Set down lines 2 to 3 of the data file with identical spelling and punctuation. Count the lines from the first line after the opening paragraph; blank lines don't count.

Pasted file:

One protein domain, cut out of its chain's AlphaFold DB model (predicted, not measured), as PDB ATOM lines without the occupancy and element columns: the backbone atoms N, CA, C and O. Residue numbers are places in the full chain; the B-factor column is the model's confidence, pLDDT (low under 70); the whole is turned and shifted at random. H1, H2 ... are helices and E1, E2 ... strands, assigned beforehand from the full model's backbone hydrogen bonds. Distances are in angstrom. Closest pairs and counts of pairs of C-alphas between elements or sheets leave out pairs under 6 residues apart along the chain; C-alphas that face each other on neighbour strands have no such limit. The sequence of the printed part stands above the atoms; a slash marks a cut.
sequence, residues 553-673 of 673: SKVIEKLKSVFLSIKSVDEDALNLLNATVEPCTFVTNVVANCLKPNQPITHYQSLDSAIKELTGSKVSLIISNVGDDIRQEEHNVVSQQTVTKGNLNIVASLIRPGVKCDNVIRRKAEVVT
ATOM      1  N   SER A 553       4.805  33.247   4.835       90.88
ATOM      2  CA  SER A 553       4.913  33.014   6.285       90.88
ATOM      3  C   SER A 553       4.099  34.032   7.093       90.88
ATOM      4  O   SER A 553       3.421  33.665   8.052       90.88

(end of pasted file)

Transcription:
ATOM      1  N   SER A 553       4.805  33.247   4.835       90.88
ATOM      2  CA  SER A 553       4.913  33.014   6.285       90.88